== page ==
The first studio album from U2 in 4 and half years, Achtung Baby, reaches record stores on Nov. 19, but don’t expect to read many reviews of it before that date. In an unusual move, the band and its label, Island Records, are not making advance copies available to the press until a few days before the record is released. (Press copies of new albums are normally available up to a month before the release date.)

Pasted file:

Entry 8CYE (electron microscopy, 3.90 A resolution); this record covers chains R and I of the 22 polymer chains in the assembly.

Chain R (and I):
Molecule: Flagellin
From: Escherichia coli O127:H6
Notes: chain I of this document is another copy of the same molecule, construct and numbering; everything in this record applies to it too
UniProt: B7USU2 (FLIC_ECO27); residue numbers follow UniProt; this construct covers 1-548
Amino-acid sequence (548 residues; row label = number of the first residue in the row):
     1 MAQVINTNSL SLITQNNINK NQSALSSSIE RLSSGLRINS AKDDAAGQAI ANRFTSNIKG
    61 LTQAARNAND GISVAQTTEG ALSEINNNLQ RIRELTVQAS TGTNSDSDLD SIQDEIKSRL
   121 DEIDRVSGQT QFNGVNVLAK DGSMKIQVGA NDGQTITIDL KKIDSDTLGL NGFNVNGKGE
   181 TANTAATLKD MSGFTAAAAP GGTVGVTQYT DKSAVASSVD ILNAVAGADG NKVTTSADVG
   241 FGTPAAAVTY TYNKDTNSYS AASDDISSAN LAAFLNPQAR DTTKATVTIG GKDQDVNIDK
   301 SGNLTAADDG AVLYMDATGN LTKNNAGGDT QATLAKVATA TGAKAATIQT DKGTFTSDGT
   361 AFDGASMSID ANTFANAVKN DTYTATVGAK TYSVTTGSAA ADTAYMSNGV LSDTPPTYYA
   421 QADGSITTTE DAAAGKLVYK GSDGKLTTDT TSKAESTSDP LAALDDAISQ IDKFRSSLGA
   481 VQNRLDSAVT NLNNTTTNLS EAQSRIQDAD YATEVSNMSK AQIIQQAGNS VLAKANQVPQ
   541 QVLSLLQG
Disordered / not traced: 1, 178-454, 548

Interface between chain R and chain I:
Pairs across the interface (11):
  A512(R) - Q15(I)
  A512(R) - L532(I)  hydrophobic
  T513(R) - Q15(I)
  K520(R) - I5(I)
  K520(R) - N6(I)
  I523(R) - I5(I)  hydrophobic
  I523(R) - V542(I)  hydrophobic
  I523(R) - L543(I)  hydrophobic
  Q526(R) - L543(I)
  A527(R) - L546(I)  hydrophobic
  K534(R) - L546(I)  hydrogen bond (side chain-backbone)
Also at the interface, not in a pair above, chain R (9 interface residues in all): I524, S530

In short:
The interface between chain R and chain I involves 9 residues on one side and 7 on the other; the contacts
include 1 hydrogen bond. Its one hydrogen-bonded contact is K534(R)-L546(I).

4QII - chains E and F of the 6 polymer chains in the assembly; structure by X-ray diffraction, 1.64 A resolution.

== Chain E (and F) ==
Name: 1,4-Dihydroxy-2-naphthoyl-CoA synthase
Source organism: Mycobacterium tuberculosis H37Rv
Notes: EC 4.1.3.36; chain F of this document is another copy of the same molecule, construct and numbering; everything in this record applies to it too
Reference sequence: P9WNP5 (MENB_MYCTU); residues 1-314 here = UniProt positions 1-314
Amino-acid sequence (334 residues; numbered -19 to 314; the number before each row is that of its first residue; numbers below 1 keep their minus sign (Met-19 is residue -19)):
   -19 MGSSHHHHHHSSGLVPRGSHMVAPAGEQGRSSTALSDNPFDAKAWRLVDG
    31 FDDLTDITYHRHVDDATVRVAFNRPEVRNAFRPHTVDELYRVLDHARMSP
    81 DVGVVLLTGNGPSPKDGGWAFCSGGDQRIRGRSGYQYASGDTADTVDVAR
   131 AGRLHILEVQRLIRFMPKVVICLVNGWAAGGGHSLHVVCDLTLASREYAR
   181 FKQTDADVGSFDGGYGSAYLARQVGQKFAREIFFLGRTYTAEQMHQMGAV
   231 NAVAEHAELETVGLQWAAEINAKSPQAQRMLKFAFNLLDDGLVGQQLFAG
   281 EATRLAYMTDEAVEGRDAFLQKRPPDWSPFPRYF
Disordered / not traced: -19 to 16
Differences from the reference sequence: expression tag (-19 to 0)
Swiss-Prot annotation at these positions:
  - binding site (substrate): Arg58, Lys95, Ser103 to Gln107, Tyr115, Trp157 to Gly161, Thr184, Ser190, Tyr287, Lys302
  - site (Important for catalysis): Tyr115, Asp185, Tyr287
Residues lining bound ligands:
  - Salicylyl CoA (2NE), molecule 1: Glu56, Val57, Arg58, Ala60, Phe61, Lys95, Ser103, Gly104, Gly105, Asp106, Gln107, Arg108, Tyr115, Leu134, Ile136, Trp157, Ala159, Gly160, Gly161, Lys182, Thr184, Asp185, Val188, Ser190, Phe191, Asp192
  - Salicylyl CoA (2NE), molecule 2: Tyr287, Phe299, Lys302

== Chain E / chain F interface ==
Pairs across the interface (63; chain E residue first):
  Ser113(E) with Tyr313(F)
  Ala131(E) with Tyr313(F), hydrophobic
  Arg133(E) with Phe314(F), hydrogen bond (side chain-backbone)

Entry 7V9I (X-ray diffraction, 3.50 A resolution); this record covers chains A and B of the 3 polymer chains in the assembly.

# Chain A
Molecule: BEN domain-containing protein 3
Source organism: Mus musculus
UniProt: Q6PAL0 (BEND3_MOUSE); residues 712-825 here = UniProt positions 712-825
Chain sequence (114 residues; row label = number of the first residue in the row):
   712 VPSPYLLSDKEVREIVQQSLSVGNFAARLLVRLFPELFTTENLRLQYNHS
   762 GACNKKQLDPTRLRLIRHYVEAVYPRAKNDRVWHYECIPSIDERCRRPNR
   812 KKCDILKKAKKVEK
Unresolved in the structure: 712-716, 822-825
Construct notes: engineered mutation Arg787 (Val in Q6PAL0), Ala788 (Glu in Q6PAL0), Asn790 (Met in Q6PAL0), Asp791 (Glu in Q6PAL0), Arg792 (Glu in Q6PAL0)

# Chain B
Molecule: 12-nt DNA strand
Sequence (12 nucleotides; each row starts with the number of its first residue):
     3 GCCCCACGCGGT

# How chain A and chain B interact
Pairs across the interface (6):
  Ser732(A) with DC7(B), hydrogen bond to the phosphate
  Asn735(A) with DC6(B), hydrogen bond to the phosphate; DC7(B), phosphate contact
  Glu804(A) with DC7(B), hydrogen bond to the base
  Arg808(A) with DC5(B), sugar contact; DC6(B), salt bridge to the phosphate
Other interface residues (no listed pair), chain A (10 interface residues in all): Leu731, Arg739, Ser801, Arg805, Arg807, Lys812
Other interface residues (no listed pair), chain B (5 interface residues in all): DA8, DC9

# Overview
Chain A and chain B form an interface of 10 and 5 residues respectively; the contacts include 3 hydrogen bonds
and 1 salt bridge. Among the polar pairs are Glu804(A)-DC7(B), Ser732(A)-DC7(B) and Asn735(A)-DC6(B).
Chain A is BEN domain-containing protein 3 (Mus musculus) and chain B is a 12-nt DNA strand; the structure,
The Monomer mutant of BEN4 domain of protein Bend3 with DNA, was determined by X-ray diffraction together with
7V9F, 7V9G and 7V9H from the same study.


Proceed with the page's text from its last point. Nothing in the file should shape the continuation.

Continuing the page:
To some in the industry, withholding the album sounds like the music- business equivalent of an old Hollywood practice: not letting critics preview a movie that has bad word-of-mouth. Indeed, Achtung Baby has been dogged by rumors of friction within the band. Yet a U2 spokesman says the band ”wants the people to hear the music before they read reviews.” U2 is still stinging over the torrent of critical scorn that accompanied the group’s 1988 Rattle and Hum album and tour. To further its mystique-and perhaps to whet fans’ appetites — the band may play one gig per city on a 30-stop tour planned for the U.S. early next year.